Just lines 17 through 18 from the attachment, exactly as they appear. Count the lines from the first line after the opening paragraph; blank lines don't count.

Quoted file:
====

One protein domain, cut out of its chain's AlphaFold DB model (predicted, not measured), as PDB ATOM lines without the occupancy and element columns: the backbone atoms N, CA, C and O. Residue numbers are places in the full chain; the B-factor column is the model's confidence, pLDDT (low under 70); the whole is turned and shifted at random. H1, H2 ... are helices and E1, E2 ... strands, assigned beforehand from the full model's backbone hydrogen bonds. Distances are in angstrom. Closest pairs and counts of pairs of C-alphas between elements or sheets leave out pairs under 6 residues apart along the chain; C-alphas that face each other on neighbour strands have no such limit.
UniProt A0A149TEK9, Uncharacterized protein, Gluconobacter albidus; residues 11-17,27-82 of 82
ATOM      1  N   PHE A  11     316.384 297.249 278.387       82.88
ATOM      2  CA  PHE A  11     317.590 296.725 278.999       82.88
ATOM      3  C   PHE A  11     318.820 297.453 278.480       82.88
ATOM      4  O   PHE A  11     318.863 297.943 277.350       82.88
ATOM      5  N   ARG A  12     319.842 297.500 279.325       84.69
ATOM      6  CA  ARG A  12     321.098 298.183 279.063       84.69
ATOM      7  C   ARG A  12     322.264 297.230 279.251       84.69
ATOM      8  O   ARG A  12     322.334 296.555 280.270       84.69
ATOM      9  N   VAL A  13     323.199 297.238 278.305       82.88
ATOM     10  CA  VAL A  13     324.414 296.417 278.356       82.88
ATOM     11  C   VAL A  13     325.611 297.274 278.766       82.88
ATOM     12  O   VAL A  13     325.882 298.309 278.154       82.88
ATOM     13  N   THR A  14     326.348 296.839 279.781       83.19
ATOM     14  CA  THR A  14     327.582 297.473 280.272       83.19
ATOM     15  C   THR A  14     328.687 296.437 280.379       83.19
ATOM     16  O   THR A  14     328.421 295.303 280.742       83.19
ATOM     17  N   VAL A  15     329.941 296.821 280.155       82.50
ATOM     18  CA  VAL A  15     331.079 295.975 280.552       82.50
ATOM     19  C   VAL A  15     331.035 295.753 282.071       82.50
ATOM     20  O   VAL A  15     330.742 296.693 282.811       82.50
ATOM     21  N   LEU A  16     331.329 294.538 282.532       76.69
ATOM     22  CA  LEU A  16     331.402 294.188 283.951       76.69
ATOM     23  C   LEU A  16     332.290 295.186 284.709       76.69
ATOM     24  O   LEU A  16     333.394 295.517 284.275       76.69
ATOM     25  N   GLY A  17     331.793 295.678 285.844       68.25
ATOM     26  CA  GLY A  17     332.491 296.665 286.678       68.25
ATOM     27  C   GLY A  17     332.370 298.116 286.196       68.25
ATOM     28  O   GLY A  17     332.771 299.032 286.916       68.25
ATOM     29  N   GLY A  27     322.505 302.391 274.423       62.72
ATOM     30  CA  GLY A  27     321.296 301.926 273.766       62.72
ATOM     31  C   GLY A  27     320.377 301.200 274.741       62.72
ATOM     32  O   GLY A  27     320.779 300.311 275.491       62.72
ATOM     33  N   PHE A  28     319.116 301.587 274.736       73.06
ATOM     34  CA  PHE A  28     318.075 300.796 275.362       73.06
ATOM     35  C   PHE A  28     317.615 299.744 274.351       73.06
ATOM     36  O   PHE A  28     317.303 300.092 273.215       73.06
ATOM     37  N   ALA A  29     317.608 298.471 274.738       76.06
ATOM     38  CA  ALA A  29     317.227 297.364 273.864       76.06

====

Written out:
ATOM     16  O   THR A  14     328.421 295.303 280.742       83.19
ATOM     17  N   VAL A  15     329.941 296.821 280.155       82.50